I hope you all enjoy paying for, not only your own health care, but healthcare for everyone else that doesn’t feel like working hard enough to afford it. A much better solution would be to make doctors post prices on their websites and their front doors. Make insurance companies carry everyone; w/o excluding high-risk people. Then make patients pay 10% of the cost if they choose medical providers with prices in the middle 50%. Pay the full-amount for medical providers whose prices are in the bottom 25%. And no insurance help if you get medical services from the most expensive 25% of providers. That’s called an economically driven solution. We’d see medical costs plummet and nobody would die for lack of access to medicine.

    Or you can all just keep arguing with each other about which prick in which office is the bigger scum-bag. I couldn’t care less.

  49. Gmason on August 29, 2012 at 9:38 am

    Politifact is run by Journalists in the LSM, which most intelligent people have stopped having any faith in. It makes sense to me the Politifact would reflect the overall media bias which journalists can then use to confirm that bias.

    Fortunately many Americans are able to “check facts” and come to conclusions themselves.

  50. Jim on August 29, 2012 at 11:12 pm

    If you’re 80 years old and need chemotherapy for cancer and are denied treatment because the cost/benefit analysis determines that the cost of treatment isn’t warranted based on statistical life expectancy of the patient, then what do you call the organization that decides to withold the treatment recommended by the medical providers. That person may live another 20 years or die next week with the treatment, but it is fact that we don’t know. “Death Panel” may seem a harsh title, but it is what it is. Liberals have a problem accepting reality like “death panels” and the 16 trillion dollar debt that we now face.

  51. Wakeup Bill on September 29, 2012 at 2:19 pm

    “Obama is STILL blaming Bush for everything when Dems took control of Congress in the election of 2006”

    Tell, how many times did Bush use that veto pen?

  52. RK on February 26, 2013 at 4:36 pm

    I strongly suspect there is no “selection criteria” at politifact they could expose beyond the “criteria” used in every legacy media editorial department. They simply see what they want to see, cherry pick the stories that make a tingle shoot up their leg.

    There’s an awful lot of comments here from folks who clearly have no clue what’s being said in the article–even less so in the research itself. I hope y’all are still students, and that you stick with it until you can process the logic. Here’s a summary that might help in this instance:

    1) Politifact shows a clear leaning in it’s results toward finding more dishonesty in one group over another.
    2) The orginization promotes (and profits from) their results, likely swaying public opinion and possibly elections, without disclosing the details of their methodology.
    3) The available evidence suggests that their “methodology” is only slightly better than Puxatawnee Phil’s annual weather forecast.

    Give it another read. Maybe you’ll see it this time.

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  54. J on August 8, 2016 at 9:26 pm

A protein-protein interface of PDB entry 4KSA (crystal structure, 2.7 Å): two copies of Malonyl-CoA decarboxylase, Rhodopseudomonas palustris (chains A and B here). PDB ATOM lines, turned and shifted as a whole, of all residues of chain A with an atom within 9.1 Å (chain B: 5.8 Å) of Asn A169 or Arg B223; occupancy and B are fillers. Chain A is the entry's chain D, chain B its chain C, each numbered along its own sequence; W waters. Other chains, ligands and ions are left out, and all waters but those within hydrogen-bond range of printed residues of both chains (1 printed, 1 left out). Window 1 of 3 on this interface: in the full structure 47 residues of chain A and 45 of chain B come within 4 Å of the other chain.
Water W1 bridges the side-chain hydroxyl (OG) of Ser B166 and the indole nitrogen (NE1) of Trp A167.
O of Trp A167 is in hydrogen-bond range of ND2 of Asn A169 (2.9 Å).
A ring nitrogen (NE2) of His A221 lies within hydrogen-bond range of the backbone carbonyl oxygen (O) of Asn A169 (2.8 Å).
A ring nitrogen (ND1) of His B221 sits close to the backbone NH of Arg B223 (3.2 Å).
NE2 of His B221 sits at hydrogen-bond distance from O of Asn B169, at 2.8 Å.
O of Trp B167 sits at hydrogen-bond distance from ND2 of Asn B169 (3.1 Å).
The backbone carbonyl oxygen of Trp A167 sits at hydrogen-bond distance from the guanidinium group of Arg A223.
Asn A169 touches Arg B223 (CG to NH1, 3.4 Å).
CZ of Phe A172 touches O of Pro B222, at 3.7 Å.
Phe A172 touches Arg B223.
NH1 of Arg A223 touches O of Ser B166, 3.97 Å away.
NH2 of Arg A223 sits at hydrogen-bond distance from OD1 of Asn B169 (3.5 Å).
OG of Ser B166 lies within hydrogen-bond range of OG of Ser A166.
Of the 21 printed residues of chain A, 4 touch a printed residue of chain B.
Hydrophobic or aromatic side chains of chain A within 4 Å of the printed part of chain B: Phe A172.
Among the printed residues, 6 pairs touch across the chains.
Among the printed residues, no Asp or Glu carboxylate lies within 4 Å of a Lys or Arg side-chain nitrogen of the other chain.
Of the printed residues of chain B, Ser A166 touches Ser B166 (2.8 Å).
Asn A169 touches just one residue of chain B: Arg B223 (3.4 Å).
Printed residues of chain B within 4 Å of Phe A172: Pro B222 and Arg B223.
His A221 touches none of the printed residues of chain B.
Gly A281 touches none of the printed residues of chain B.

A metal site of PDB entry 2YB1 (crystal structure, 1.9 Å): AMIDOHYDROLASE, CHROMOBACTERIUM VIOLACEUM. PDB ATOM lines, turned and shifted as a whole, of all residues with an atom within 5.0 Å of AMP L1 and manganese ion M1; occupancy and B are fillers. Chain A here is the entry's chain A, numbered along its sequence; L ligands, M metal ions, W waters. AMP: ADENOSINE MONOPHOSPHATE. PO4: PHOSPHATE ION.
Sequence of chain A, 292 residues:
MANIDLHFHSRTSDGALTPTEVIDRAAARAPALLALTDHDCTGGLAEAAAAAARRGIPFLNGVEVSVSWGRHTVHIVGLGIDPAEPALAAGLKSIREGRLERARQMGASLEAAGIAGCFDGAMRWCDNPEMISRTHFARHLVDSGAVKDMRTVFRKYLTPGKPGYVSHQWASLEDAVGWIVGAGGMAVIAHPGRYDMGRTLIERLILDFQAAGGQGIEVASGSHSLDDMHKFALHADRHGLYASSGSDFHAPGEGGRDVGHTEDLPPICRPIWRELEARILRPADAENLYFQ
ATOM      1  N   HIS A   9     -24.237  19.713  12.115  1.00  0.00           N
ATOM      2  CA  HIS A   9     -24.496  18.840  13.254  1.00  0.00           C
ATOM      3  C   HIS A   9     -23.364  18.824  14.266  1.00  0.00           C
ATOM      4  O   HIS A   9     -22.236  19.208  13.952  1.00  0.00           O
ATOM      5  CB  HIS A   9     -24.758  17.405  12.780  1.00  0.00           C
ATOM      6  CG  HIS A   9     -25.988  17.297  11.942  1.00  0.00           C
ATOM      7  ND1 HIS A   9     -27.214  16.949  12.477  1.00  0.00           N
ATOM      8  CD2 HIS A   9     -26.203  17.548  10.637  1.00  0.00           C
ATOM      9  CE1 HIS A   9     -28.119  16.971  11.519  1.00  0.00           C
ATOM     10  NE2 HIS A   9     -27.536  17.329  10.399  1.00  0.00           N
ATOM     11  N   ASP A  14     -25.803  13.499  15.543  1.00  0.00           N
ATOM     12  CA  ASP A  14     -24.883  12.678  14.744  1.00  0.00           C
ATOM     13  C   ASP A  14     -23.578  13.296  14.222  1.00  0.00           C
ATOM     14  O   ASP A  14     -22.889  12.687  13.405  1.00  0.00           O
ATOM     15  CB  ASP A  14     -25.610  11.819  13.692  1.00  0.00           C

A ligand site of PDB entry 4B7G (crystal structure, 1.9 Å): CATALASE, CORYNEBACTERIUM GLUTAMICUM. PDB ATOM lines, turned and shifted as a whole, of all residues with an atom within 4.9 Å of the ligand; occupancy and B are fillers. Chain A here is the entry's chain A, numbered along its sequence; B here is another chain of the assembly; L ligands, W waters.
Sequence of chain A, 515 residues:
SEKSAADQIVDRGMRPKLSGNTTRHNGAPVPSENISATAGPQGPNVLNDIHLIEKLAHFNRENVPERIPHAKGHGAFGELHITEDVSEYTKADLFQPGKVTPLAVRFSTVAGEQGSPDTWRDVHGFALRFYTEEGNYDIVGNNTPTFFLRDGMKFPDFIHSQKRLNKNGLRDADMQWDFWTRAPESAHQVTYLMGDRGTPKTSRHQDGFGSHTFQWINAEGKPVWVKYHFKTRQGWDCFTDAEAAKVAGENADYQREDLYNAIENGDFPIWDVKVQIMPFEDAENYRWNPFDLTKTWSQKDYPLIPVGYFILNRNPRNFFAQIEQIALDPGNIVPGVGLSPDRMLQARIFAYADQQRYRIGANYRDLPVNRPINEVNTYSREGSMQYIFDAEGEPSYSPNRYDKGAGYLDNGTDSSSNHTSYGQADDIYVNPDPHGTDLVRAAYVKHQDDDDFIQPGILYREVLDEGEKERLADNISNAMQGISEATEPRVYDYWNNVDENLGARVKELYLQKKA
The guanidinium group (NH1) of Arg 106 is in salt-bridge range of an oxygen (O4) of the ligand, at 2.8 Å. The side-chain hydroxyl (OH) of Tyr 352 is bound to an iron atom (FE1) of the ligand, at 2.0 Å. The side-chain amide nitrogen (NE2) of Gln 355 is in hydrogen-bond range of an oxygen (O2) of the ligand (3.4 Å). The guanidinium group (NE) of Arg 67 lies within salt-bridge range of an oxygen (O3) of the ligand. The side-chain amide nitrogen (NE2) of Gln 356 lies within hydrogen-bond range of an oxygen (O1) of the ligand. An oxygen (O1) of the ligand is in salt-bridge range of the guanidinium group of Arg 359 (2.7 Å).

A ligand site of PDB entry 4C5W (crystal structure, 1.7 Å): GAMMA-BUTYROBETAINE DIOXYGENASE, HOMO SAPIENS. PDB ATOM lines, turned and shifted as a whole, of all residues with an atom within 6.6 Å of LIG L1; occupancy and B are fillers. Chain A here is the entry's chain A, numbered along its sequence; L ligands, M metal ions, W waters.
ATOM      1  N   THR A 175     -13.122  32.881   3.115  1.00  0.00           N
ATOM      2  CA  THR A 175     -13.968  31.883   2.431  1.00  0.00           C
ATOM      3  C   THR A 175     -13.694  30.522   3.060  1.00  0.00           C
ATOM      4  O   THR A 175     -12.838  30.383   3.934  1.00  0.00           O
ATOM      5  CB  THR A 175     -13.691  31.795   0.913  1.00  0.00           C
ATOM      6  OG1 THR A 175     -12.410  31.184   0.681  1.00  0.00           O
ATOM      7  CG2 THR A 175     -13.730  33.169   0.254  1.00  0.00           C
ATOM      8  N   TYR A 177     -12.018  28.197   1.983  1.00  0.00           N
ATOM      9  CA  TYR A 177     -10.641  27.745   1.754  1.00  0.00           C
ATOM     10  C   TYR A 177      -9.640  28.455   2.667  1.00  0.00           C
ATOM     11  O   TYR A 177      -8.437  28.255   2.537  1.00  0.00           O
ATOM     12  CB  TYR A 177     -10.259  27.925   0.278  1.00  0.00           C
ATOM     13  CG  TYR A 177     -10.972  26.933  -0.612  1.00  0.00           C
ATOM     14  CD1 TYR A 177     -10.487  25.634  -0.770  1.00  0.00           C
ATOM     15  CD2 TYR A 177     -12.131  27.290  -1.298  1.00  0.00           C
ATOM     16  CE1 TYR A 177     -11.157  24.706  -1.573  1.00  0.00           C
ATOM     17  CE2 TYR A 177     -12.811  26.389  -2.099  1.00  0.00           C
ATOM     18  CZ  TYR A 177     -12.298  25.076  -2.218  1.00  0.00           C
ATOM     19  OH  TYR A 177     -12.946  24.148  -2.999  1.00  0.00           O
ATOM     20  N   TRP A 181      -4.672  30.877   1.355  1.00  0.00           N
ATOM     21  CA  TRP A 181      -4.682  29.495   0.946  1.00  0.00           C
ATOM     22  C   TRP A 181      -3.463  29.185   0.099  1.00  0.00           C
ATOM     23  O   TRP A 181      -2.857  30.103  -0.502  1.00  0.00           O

Has anyone considered that Republicans just lie a lot more than Democrats?

  55. CARTER SANDERS on September 26, 2019 at 7:41 pm

    “One could theoretically argue that one political party has made a disproportionately higher number of false claims than the other, and that this is subsequently reflected in the distribution of ratings on the PolitiFact site.

    However, there is no evidence offered by PolitiFact that this is their calculus in decision-making.”

    You seem to make a priori assumptions that both parties should be assumed to be comparably honest and that anything that reflects a significant difference is a red flag for bias. Failing to show any bias in the actual ratings you suggest that the selection process is biased.

    You missed an opportunity to be much more rigorous and scientific in your approach. If you constrained your samples to things like debates and state of the union addresses which are basically guaranteed to be fact-checked in their entirety, you’d have a dataset wherein the selection variable was removed.

    Instead, you make unsubstantiated accusations that the selection process is biased and then proceed to make speculations about the alleged bias.

    You should be looking at data like this – https://www.politifact.com/truth-o-meter/article/2016/sep/27/trump-clinton-first-debate-fact-checks/
    If you did that, you’d get valuable data about whether one party lies much more than the other.

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  57. […] 2011, University of Minnesota political science professor Eric Ostermeier analyzed 511 PolitiFact stories from the previous 12 months. He found Republicans were assigned “Pants on […]

  58. […] the left-leaning PolitiFact debunked this claim the very day the advertisement ran, saying, “Indeed, if you look […]

  59. Charles de Wit on December 31, 2023 at 12:21 pm

    Well, almost 13 years later, and this whole article aged like fine milk.

    They put a con artist on a pedestal and started giving him so much leeway that we even get the Big Lie nowadays.

    And it’s still a republican pastime to lie their giant elephant asses off…

  60. […] with Eric Ostermeier’s PolitiFact study, Trends stops short of bluntly charging PolitiFact with liberal bias. Instead, Trends uses the data […]